Imagine Compose Reports >

Report on Imagine Compose, a two year partnership project with Birmingham Music Service funded by Youth Music that aimed to encourage and nurture beginner instrumentalists to compose and improvise from the beginning of their musical lives. Written by Professor Martin Fautley, Dr Victoria Kinsella and Kirsty Devaney. The full report is also available for download.

Activity Panel

Project Summary

Imagine Compose was a partnership project with Birmingham Music Service funded by Youth Music that aimed to encourage and nurture beginner instrumentalists to compose and improvise from the beginning of their musical lives. The two year project was led by composer Liz Johnson and consisted of: workshops with children; professional development sessions for teachers and emerging professional composers; commissioning new pieces for beginner ensemble; and, the development of online composing activities for young people. BCMG worked with four ensembles: Handsworth Area Ensemble; Gilbertstone Area Orchestra in South Yardley; Anderton Park Ensemble in Balsall Heath; and Harborne Area String Ensemble. 

The project was evaluated by Professor Martin Fautley, Kirsty Devaney and Dr. Victoria Kinsella of Birmingham City University. The following pages are an edited executive summary with the option to download the full research report below. Online resources developed through the project will be added shortly.

  

  Imagine Compose 01

Birmingham city university   BCMG BLACK   YM Logo BLK

Context

The Imagine Compose project trod new ground in many ways. We know that composing in classrooms in the UK is now well-established at secondary school level. We know too that musical engagement with the National Curriculum in primary schools can probably be best described as being ‘patchy’, with there being something of a lottery, depending on whereabouts an individual pupil lives, and where their primary school is located. However, this is all about curricular composing, in Imagine Compose we have what might be termed extra-curricular composing, with pupils who are near the novice end of the novice-expert continuum, and who are in receipt of lessons which are either based on, or focused around an instrument. This distinction is important, as formal music tuition (FMT, in some literature, (inter alia Seddon & O’Neill, 2006)) is normally built on what has come to be thought of as a traditional model of instrumental instruction.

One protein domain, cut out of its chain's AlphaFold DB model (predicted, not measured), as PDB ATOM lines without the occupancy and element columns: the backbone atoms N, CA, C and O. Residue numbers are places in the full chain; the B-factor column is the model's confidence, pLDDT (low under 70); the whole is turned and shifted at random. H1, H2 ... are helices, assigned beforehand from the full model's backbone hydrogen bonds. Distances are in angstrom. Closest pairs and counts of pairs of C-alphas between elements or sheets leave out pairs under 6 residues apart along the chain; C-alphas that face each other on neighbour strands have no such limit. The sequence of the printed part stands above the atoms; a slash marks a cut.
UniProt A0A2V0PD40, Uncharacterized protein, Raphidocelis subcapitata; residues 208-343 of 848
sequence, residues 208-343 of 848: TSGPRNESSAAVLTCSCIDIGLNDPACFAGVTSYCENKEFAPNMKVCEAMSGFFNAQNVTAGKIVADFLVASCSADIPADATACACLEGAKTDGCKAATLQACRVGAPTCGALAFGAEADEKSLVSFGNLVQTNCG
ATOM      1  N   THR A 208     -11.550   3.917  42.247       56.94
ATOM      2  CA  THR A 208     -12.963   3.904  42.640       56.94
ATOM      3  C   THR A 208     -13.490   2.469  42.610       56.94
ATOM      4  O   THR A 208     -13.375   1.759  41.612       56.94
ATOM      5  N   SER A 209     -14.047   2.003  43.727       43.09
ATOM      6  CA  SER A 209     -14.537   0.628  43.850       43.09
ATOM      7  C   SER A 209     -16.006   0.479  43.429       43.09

It is important to note that that in the Imagine Compose work a number of pupils had come to their instruments through widening participation routes of whole class instrumental and vocal ensemble work, also known as ‘first access’ or ‘wider opportunities’ (WO). In the Birmingham version of the WO model, pupils can elect to continue after their initial year of WO teaching and learning, these groups being known as ‘electives’. Interestingly, despite an initial report by Bamford and Glinkowski (2010), we do not know a great deal about pedagogies and practices entailed in WO and elective learning nationally. This is an important distinction, as many of the pupils participating in Imagine Compose had come via this route, and although we know very little about the nationwide practices in this regard, nonetheless we believe that in many cases very little individual or group composing takes place during the course of the interactions.

Positive Impact on Young People

  • Heightened awareness of creative aspects of music making, not solely focussing on re-creation of extant works